"How would you like to be married to you?" Prof's voice would swagger as he stared into the face of the wide-eyed green seminary student on the front row. Then Prof would wipe his nose on his sleeve, a caricature of the naiveté of the young man that he was preparing for a lifetime of successful ministry. I graded for Prof 's Christian Home course in the 80's and a few of those green young men did not appreciate my comments in the margins, especially coming from a woman. But Prof backed me up in every situation.
Prof always greeted me with his winsome smile, an encouraging word, and a fatherly hug as I adjusted to joining the faculty on the platform at chapel, at faculty meetings, and at faculty workshop every August. When I was blessed to co-author a book on men and women working together to honor Jesus, Prof was our cheerleader and provided us with insightful stories and quotes. He was a friend to women, and to men, well, to everyone.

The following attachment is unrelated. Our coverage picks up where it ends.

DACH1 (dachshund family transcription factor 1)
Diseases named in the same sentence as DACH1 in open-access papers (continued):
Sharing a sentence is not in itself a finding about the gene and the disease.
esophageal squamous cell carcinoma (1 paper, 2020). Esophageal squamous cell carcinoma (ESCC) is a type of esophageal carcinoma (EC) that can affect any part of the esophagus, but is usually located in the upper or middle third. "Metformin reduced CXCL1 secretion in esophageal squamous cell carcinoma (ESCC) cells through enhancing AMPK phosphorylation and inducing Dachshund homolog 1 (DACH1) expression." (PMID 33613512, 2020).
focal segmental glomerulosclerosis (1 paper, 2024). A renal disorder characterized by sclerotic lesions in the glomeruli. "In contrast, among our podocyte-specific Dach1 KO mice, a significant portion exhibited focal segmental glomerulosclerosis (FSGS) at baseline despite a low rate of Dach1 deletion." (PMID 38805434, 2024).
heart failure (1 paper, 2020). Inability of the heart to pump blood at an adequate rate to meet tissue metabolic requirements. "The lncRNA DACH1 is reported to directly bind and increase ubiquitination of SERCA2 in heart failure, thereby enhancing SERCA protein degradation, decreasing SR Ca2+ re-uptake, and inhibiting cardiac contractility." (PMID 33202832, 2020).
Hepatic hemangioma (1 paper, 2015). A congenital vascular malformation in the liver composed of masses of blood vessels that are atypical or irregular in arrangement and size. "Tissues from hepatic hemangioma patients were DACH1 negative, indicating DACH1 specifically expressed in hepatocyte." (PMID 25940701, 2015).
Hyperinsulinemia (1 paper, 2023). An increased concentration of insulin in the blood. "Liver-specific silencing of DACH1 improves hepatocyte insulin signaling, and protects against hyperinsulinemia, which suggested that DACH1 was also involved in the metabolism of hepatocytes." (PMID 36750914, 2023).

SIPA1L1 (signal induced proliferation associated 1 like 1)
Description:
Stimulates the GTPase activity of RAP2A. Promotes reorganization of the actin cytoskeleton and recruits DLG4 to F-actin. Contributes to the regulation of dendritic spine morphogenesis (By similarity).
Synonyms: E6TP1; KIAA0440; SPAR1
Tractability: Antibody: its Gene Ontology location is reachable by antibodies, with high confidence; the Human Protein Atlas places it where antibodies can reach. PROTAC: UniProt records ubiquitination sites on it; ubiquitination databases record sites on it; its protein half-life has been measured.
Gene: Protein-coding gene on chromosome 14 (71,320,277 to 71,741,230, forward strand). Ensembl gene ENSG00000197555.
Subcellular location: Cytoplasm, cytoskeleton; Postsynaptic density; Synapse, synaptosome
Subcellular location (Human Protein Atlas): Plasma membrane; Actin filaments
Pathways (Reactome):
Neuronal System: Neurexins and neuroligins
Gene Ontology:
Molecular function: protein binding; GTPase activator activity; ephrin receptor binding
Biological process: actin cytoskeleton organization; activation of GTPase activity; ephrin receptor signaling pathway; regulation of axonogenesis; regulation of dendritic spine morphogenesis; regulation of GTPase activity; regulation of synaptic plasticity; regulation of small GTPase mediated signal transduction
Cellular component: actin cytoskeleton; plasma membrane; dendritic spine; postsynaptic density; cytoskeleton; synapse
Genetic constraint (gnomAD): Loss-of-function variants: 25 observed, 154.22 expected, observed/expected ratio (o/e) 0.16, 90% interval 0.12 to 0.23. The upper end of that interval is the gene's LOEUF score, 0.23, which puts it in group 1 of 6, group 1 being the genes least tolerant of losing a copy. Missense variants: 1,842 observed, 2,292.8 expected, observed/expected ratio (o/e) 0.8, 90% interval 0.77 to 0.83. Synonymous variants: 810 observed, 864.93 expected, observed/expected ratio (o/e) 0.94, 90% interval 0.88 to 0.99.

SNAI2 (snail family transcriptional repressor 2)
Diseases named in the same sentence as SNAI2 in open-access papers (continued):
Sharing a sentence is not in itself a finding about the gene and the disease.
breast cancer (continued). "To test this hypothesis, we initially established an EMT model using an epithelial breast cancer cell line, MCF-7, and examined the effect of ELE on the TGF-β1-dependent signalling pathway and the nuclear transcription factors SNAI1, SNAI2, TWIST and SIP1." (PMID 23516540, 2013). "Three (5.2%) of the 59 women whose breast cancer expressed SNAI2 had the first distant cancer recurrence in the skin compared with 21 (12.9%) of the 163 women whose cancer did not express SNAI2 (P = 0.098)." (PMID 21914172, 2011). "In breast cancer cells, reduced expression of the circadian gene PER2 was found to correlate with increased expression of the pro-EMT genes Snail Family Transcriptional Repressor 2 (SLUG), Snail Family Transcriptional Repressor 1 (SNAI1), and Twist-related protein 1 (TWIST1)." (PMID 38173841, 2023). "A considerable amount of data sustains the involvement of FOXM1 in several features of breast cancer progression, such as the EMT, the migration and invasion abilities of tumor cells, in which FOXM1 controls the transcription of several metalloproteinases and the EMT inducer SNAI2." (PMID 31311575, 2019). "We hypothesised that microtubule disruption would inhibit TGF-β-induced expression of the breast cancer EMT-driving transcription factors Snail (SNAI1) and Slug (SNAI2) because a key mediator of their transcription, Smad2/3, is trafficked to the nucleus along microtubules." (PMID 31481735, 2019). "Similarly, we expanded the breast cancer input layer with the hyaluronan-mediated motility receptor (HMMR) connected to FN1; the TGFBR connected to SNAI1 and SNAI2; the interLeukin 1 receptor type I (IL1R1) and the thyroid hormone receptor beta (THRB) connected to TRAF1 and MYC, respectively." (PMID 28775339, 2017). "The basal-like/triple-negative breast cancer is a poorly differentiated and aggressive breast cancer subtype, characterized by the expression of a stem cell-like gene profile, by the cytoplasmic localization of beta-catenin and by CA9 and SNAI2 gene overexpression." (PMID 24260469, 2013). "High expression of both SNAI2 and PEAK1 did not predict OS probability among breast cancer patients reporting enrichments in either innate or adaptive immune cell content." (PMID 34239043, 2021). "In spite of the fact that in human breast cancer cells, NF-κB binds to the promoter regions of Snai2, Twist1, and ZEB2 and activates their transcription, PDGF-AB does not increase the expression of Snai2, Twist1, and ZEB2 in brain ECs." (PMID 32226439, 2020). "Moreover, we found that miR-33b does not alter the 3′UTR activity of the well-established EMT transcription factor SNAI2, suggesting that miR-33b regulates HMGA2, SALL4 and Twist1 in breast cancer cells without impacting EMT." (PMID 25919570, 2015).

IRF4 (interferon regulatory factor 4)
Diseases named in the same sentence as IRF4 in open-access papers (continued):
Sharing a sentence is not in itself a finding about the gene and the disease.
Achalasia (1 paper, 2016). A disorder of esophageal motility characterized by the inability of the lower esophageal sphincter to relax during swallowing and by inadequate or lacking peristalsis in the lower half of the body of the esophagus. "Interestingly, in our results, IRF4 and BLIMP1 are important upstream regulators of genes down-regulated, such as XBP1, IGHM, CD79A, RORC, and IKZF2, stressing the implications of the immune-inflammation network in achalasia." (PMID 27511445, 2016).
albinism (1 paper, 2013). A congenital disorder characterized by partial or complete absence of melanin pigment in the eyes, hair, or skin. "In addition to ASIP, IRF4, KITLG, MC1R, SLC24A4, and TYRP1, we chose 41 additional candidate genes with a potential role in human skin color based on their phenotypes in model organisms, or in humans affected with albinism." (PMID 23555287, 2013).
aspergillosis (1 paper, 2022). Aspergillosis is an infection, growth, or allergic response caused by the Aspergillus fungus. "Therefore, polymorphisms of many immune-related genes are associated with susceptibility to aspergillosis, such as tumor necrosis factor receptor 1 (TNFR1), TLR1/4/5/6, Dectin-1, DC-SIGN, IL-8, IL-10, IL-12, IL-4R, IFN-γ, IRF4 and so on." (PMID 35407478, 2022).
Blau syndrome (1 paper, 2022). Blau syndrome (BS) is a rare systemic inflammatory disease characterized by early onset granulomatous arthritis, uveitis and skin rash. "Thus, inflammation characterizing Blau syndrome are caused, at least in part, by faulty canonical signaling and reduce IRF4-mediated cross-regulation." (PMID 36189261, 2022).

And he was honest about his hang-ups and idiosyncrasies. I remember the first time I heard him talk about his struggle with depression in his early years, a struggle I could relate to. I often wondered if my sensitive nature and early tendency toward highs and lows would disqualify me from ministry. Prof gave me hope that if God could use him with all his imperfections in such a mighty way, well then, God could use me, even me, in some way.
Tomorrow is Prof's funeral. I'll be there with several thousand other people. And they will put that worn out body in the ground. But you won't be there, Prof. You are with Jesus, healthy and whole, and undoubtedly teaching somebody something, wiping your nose on your sleeve and proclaiming that Jesus that we all love so dearly. And He will be watching, laughing, rejoicing, and shouting, "Well done, good and faithful servant, well done."